Florida Outdoors Adventures

As appealing as Florida's 663 miles of sandy coastline may be, there's more to the state than the view from a beach towel.
By: LoAnn Halden

As appealing as Florida's 663 miles of sandy coastline may be, there's more to the state than the view from a beach towel.

From the coral reefs dotting the turquoise waters offshore to the waving saw grass plains of its swampy interior, the Sunshine State offers a bounty of natural beauty to explore.

Take advantage of the balmy year-round climate, and add an active element to your next Florida getaway. These adventures are easy day trips from major urban base camps, yet still off the well-worn tourist path. Mouse ears definitely not included.

Bike Through the Everglades
Cars aren't allowed beyond the visitor center at the Shark Valley entrance to Everglades National Park, 38 miles west of downtown Miami. A two-hour tram tour covers the 15-mile paved loop that penetrates the park's interior, but hitting the trail with a rental bike from the gateway kiosk allows for quiet contemplation of this swampy plain the Miccosukee called Kaa-ha-yat-le, where alligators languish in the saw grass and wood storks, ibis and great white herons probe the brackish water for fish. A 65-foot observation tower at the halfway mark provides panoramic views up to 18 miles across the subtropical wilderness, the largest in the U.S.

Tip: Paired with an airboat concession and gift shop, the ramshackle Coopertown Restaurant outside the park has served fresh-from-the-marsh meals of catfish, frog legs and gator tail since 1967.

Swim With Manatees
From October through March, up to 400 endangered West Indian manatees congregate 70 miles northwest of Tampa at Crystal River, where a confluence of spring-fed waters provide a constant 72-degree comfort zone.

Book two months in advance during peak season to join one of Birds Underwater early-morning trips to swim with these easygoing aquatic mammals, which reach nearly 10 feet in length and weigh up to 1,200 pounds. (Surprisingly, early sailors mistook them for mermaids!) Tours are offered year-round, but the local manatee population drops to 30-40 in summer and clear-water sightings aren't guaranteed.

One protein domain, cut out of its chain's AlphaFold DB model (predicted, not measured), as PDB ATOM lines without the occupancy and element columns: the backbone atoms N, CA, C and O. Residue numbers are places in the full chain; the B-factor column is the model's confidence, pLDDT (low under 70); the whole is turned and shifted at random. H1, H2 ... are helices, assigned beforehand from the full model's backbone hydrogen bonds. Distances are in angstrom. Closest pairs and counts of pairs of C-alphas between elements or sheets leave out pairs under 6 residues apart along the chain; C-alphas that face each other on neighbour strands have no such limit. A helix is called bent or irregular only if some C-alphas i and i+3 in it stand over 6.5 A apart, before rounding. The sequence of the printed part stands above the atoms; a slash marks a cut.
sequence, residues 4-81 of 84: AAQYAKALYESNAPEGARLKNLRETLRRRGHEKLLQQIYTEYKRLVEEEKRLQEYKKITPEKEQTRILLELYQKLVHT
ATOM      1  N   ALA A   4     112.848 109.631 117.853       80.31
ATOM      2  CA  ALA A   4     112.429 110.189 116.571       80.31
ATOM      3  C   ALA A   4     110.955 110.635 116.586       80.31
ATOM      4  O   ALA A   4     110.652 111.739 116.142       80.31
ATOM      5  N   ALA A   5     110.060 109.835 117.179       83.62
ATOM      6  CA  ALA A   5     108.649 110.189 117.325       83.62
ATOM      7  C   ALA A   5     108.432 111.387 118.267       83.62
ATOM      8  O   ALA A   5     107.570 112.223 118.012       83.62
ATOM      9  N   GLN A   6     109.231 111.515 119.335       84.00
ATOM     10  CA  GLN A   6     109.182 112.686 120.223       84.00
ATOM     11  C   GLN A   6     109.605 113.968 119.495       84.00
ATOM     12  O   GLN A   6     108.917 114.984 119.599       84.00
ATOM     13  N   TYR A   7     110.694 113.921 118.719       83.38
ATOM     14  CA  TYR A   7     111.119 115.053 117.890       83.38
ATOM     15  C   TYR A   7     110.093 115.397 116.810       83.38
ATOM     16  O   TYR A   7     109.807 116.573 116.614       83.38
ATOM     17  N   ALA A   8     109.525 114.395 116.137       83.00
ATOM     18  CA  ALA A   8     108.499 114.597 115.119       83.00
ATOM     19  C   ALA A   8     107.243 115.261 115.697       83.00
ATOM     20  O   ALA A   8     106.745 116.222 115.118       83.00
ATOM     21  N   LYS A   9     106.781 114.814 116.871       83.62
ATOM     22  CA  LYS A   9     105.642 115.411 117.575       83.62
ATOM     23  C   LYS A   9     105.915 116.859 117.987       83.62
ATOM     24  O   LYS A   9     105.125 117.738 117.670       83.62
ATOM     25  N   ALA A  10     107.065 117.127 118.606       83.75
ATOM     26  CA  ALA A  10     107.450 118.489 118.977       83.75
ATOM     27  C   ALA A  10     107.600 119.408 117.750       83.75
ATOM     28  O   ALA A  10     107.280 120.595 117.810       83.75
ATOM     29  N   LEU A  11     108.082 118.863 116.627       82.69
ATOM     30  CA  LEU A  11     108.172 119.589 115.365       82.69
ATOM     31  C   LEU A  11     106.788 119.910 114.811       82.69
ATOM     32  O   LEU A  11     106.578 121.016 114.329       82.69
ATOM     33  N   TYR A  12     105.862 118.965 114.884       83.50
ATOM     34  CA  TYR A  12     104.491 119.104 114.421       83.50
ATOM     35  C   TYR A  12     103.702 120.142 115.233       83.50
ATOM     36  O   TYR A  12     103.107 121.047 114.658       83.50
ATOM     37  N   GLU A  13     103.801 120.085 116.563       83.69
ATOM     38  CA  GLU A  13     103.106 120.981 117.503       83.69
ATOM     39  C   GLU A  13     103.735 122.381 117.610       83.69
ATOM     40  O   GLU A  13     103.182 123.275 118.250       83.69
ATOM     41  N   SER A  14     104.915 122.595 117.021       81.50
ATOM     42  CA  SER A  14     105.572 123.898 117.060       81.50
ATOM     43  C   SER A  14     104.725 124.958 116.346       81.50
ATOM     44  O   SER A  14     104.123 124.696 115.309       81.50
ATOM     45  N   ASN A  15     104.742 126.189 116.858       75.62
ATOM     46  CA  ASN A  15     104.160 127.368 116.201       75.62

Tip: Drive 10 minutes south to learn more about these gentle creatures at the Homosassa Springs State Wildlife Park, home to an underwater manatee observatory, rehab center, and three-times-a-day ranger talks.

Paddle With Alligators
One of Florida's few officially designated "Wild and Scenic Rivers" runs through Myakka River State Park, about 20 miles east of downtown Sarasota. Rent a canoe or kayak on site and paddle the 14-mile section that flows within the park boundaries. The marshes along the route provide fertile feeding ground for sandhill cranes, bald eagles, ospreys and a legendarily large alligator population. The park is also a wonderland of family-friendly activities, from camping and airboat rides to bicycling, fishing and junior ranger programs.

Tip: For a bird's-eye view on this tropical ecosystem, follow the Boylston Nature Trail to the park's canopy walkway and 74-foot observation tower.

Horseback Riding Along the Coast
Amelia Island, 33 miles northeast of Jacksonville, boasts America's only state park with horseback riding on the beach. Within the 200-plus acres of Amelia Island State Park, at the isle's southern tip, Kelly Seahorse Ranch runs one-hour rides four times a day on a private trail through hardwood forest and along the shoreline. The pace never exceeds a trot, but views of salt marshes, the Atlantic surf and the occasional bottlenose dolphin make for an invigorating five-mile ride.

Tip: Set the stage for romance by booking into the Amelia Island Williams House, a 10-room B&B housed in an 1856 antebellum mansion in downtown Fernandina Beach.

Snorkel/Scuba on Unspoiled Reefs
Even Miami natives have trouble pinpointing Biscayne National Park on a map. The tucked-away locale in Homestead (an hour's drive south of downtown Miami) and the strict limits on boat traffic yield the healthiest coral reefs in South Florida, home to midnight parrotfish, angel fish, schools of sergeant majors and sizable barracuda. A single snorkeling boat visits the reefs Wednesday through Sunday; scuba trips launch on Saturday and Sunday -- often accompanied by dolphins jumping in their wake.

Tip: Before heading back to Miami, make a beeline to El Toro Taco, a family-run BYOB Mexican joint in Homestead that's low on cost and high on spicy authenticity.

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